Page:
Running an LUA script on ESP8266 with NodeMCU

In our last NodeMCU post, we covered the installation of NodeMCU on our ESP8266 board. Now we can start to load full LUA script files onto the ESP8266. I will show you how you can do this with a quick example.

Needed software

You need a terminal software to communicate via the serial interface of the ESP8266. Here we have to use software that lets us change the transmission speed for each line. The LUA interpreter can sometimes not hold up with the serial transmission speed. So we have to add a little delay between each line.

I’m using a software called ESPlorer from 4refr0nt. This tool lets you use the default AT-based firmware on the ESP8266 and has NodeMCU support.

“Hello LED” LUA script

The “Hello world!” on a microcontroller is always a blinking LED. So, we start with this task.

Here we create the following LUA script. The script defines our LED pin and the status of the LED. Then it sets the LED as an output and starts an alarm on Timer 0. Each 1000 ms the timer will toggle the LED status.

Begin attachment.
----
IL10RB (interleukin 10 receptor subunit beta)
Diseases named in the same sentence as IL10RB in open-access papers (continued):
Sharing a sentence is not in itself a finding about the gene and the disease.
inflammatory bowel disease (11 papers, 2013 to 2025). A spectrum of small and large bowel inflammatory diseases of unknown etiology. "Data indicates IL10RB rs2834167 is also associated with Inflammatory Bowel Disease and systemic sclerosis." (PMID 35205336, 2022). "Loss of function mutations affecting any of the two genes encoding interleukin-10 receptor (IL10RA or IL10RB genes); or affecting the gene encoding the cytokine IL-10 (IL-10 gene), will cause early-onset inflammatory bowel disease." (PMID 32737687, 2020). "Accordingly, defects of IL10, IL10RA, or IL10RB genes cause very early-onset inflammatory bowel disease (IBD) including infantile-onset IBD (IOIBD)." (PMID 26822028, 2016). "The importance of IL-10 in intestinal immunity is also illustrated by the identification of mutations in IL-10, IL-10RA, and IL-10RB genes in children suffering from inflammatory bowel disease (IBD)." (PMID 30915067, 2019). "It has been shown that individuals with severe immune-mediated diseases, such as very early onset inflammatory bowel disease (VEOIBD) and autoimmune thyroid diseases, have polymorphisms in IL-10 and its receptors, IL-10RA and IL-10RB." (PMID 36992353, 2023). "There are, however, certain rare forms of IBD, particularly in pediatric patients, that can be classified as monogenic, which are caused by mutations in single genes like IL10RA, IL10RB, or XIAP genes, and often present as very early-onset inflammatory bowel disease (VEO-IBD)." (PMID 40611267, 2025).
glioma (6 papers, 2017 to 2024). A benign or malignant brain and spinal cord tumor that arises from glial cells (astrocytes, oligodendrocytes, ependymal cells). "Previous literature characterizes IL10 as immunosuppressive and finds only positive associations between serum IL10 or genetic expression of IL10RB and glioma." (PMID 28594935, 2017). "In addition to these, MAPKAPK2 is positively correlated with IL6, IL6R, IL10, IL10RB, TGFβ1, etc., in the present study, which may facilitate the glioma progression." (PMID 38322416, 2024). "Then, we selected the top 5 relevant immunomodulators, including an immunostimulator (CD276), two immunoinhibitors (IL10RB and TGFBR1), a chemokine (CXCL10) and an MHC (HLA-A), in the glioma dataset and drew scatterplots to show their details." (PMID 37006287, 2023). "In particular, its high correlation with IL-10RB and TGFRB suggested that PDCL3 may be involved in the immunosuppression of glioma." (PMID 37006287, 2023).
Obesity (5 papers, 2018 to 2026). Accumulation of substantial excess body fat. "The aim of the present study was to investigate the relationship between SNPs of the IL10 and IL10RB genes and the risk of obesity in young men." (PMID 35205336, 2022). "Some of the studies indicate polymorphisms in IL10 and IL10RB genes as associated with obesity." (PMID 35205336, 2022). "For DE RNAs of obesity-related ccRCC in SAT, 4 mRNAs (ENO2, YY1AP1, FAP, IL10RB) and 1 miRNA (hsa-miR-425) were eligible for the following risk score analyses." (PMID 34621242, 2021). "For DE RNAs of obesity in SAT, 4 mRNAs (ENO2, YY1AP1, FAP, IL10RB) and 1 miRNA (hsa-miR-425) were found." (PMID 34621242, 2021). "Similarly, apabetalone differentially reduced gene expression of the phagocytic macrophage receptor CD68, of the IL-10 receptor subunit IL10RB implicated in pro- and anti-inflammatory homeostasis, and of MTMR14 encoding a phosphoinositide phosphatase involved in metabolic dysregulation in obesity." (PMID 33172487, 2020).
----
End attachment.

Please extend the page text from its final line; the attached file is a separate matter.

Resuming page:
So, we have created a blinking LED.

ledPin = 3 -- GPIO0
ledStatus = 0

gpio.mode(ledPin, gpio.OUTPUT) -- GPIO0 as output

tmr.alarm(0, 1000, 1, function() -- Alarm on Timer 0 every 1000ms
    ledStatus = 1 - ledStatus -- If ledStatus = 1 -> 0; If ledStatus = 0 -> 1
    gpio.write(ledPin, ledStatus) -- toggle LED

In the ESPlorer you connect to your board’s serial port first. Then you can write your code into the “Scripts”-tab and save it to your computer. The button “Save to ESP” will save the file on the ESP8266 file system.

If you want to start a script at the start of your ESP8266 module, you should save it as init.lua on the file system.

ESPlorer - Blinking LED

This post is licensed under CC BY 4.0 by the author.